Tuesday, August 22, 2017

The 10 Cold, Hard, Ugly Truths About Prepping


Many people have a dim view of prepping. They think preppers are crazy. They think prepping is easy. A lot of people think they just need a little extra food, an emergency kit, and a case of bottled water and they will be fine. 

Then disaster is about to strike. All of a sudden, they are panicking. They wipe out the grocery shelves and empty gas stations when they find out the power may be out for a week. They wish they would have done more prepping before, but it looked like too much work. 

Prepping is work. It can be enjoyable work, a lot of fun sometimes, and a great bonding experience. The hard work pays off when you are feeling secure with your preps and knowing you can easily ride out a week with no power or a month with no job. You don't need to make a last minute panic trip to the grocery store. You don't need to wait in long lines for FEMA supplies. You don't need to apply for government assistance. You and your loved ones will be fine.

Those other people? The ones who thought you were crazy? They need to realize they need to do the work too. Most people don't understand the cold, hard, ugly truths about prepping. They just see it as a crazy thing or easy to do right before a storm. Then they find out the reality of what you do. They go through the hardships and wonder why they didn't do more. 

All your hard work pays off. You are prepared although, in your mind, there will be more you thought you could have done. Every learning experience is a teaching moment and you will learn more as you prepare more. You will know next time what you need to do. You will know what you need to buy and what measures you need to take now for the next crisis. 

Because you already know the 10 Cold, Hard, Ugly Truths about Prepping

1. You never be prepared enough. In your mind, you will always think there is more to do and to be done. That is okay. That mindset will keep you from getting comfortable with your level of prepping. That attitude will drive you to prepare more and harder. 

2. You can try to be prepared for everything, but more than likely you won't be. It is really not possible to be prepared for everything. Personal crisises will likely catch you off-guard. Disasters are unpredictable and can strike with only a few days notice. Trying to be prepared for all of that is mentally exhausting and almost impossible to do. You are better off doing the best you can to be prepared and not to be caught unaware. You should cover your basics and expand from there. 

3. Prepping is hard. If prepping was easy, everyone would be doing it. However, everyone is not (unfortunately). Prepping takes forethought, good decision making, smart thinking, skill learning, money, and time. You will have to decide what to prep for and how much to prep. You will have to save money for the big purchases. Prepping is not easy. 

4. Prepping takes time. You cannot accrue all your food storage in one day. Skills take time to learn, practice, and perfect. You will have to save money to make the big purchases or buy a home in an area you want to relocate to. You will have to make plans and practice them. Most people have the time to prep, but don't want to take it.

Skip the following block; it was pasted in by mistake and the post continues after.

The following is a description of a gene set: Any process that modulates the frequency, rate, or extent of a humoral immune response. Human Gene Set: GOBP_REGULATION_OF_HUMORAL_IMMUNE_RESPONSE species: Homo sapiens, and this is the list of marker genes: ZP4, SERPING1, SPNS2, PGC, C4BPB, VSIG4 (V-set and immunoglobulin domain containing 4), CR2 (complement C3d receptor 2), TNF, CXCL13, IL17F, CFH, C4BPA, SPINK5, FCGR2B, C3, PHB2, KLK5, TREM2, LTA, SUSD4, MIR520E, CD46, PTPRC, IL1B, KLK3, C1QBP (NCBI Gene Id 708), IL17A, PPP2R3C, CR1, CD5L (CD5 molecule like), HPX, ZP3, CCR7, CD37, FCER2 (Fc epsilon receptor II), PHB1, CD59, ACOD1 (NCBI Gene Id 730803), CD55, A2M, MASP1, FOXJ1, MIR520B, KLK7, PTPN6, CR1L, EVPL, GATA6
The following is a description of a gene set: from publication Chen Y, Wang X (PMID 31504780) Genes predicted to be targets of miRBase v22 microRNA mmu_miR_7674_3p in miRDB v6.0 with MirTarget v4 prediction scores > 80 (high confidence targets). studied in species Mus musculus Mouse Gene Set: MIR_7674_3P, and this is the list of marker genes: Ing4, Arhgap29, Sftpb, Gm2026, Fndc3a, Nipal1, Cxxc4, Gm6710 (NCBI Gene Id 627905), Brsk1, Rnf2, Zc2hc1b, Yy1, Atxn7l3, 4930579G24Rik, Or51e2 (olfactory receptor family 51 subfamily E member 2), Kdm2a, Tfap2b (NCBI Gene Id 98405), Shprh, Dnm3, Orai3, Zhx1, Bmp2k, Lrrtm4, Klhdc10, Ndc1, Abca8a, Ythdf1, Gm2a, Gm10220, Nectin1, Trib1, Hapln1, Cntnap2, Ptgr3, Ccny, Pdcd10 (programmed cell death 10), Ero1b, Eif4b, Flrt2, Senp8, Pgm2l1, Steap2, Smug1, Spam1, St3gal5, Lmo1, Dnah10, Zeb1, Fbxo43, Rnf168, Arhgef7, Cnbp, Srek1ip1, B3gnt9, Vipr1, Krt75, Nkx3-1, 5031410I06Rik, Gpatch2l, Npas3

5. You will never really be done prepping. There is always more you can do. If you are prepped for a month, prep for three months. Then take the next step. There is always more skills you can learn and perfect. You can always add to the food storage. You can always revise your plans. You can always do more prepping. It is just a matter of do you want to do more prepping?

6. You shouldn't prep out of fear, but you will prep out of fear at some point. Fear is a powerful motivator and that is not a bad thing. Just as long as you do not get crazy and buy out your local store. Being a little fearful will keep your focus sharp, but can also cloud your judgment. Just be wary of being too fearful.

7. You will have friends and family who will think you are crazy for prepping. Let them think it. They are not responsible for your survival. You are. Just be ready with a plan when they come knocking on your door. Also, practice saying "no". Be an encourager, not an enabler.

8. You cannot prep in just one day. Prepping takes time, money, skills, and resources. These cannot be acquired in one day. You might be ready for something short term, but long term prepping takes time and effort. Make a plan for your prepping and make lists for what you need to do, need to buy, and need to learn. 

9. Someone will be better prepared than you. Instead of being jealous, try finding out what he is doing and prep harder. Admire what he has done and take notes. 

10. You cannot be an armchair prepper. You cannot just buy, buy, buy and expect to be prepared. You bought enough food to survive five years, but how will you cook it? You have seeds for that survival garden, but have you ever planted something? You bought a gun, but have you ever shot it? You need to get around quickly, but are you in shape? Being an armchair prepper is a dangerous thing and will be more a danger to those he is trying to protect.

Most of you reading this already know these truths and have experienced them. However, you also know what you need to do and who you need to convince of these truths. They will be the ones standing on your doorstep, crying through the door that they need you to help them, and will not be nice about it. 

You already know the truth and they should know too.

Thanks for reading,
Erica


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